I.R.S. Actually, its an acronym for the Internal Revenue Service. And for our Non-U.S. readers, please enjoy the fun.
I recently spent December through April undergoing a multiple year audit or our studio’s financials. I want to share some of my experiences with the gang so you can have a smoother time than I did.
1. Save your receipts.
The I.R.S. asked for every purchase we made over $499 since the year 1997. Now, you might be thinking, “I heard that you only need to go back seven years. After that you can shred it.” That leads to my next tip:
2. Rumor, hearsay, and advice from your drinking buddies will not keep you out of trouble with the I.R.S.
In my example, they wanted to look at the year 2004. That allowed them to go back seven years to 1997. (Aha! Now you get it). Had I tossed receipts older than 2002 I would be in a financial hell hole now as they wouldn’t have let me expense those prior items.
3. Learn from Al Capone.
If you’ve seen the movie THE UNTOUCHABLES
, you recall that the U. S. government, unable to catch the notorious gangster on criminal charges, resorted to tax code violations to put the man in jail for the rest of his life. The thing you need to know is that doing something wrong in the past (tax wise) not only makes you financially responsible for what you should have paid them at the time of the error, but you’ll be responsible for penalties, fees, and interest compounded since then! In short, a $500 underpayment can grow into thousands in the blink of an eye. Take this stuff seriously.
4. File your taxes on time.
If you file your taxes on time, you have less of a chance of being audited.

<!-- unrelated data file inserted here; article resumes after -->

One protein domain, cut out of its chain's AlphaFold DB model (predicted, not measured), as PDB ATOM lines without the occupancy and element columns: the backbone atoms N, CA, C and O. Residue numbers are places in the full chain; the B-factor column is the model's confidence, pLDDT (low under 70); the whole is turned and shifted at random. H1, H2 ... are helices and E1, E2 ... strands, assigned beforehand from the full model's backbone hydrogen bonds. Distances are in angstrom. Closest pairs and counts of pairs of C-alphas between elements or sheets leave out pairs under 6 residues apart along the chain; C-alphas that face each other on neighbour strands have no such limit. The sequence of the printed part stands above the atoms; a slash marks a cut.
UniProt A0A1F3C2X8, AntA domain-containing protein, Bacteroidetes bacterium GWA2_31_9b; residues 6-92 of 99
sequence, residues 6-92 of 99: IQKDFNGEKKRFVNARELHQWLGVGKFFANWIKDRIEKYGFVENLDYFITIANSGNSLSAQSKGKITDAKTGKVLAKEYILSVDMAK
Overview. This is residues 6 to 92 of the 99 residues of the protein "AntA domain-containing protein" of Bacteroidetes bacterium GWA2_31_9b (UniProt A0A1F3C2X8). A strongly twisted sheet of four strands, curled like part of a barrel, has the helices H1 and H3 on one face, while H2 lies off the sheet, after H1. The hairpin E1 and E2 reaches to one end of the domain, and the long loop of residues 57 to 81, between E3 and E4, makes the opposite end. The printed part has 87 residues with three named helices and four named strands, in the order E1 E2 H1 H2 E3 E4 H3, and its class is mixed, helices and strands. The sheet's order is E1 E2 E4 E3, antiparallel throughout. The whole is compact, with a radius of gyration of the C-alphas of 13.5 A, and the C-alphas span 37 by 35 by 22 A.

5. The I.R.S. has their eye on recording studios specifically.
We’re not alone. Restaurants, bars, and night clubs are on the list, too. Why? Because the government contends that we do an excessive amount of cash business. They want to make sure that cash income is being reported and taxed.
6. They don’t understand us.
Look, if you have musicians that don’t know how recordings are made, mix engineers that don’t know what mastering is, and managers that don’t know you have to pay studio bills, how much do you think an accountant really understands our business. True quote from a banker who toured my studio: “We would never lend you money. You’re totally irresponsible with your purchases. Look at all these microphones! Why do you need more than one or two microphones?” When I had to explain that same question to our I.R.S. auditor I simply said, “We’re like Mr. Goodwrench, but with sound. If you go to a garage, they have dozens and dozens of wrenches. Microphones are our wrenches.” That made sense to her. But I still had to explain why I purchased what I purchased.
7. Don’t Go it Alone.
If you find that you’re in deep trouble with the I.R.S. remember the tax code is tens of thousands of pages long. No auditor can know all of the rules. You might want to seek legal representation to assist you.
8. A lawyer is not a get out of jail free card.
If you did something wrong, the lawyer might be able to help you get in less trouble, but you’re still going to get in trouble. Where a lawyer can really help is if you didn’t do anything wrong and they’re trying to nail you on stuff you didn’t do. I guess the focus of this tip is: don’t try to cheat the government. You’ll lose.
9. If you get an audit notice you must respond!
I guess 25% of the people that get notices ignore them or get so stressed that they don’t respond. If you don’t respond the I.R.S. is allowed to fill out your forms ON YOUR BEHALF. The fees and penalties will be ten times worse than if you worked with them to resolve the situation.
10. Don’t stress.
I know this sounds impossible, and I failed at this miserably. But as a studio owner you’re going to get audited. (This was actually my second I.R.S. audit. I was audited in 1995, as well). Starting today, spend a few minutes organizing your files and records. Look into financial software. You can even get a free business version of Quick Books from Intuit
. If you’re records and numbers are in line, you should not have anything to fear but the loss of time that will be a part of the audit.
Look, taxes are the price we pay for democracy. If you don’t like it, you’re going to have to find another country. And while some of the readers in the E.U. have different tax rules, WE ALL PAY TAXES. One way or another - we all pay taxes
Tape Op is a bi-monthly magazine devoted to the art of record making.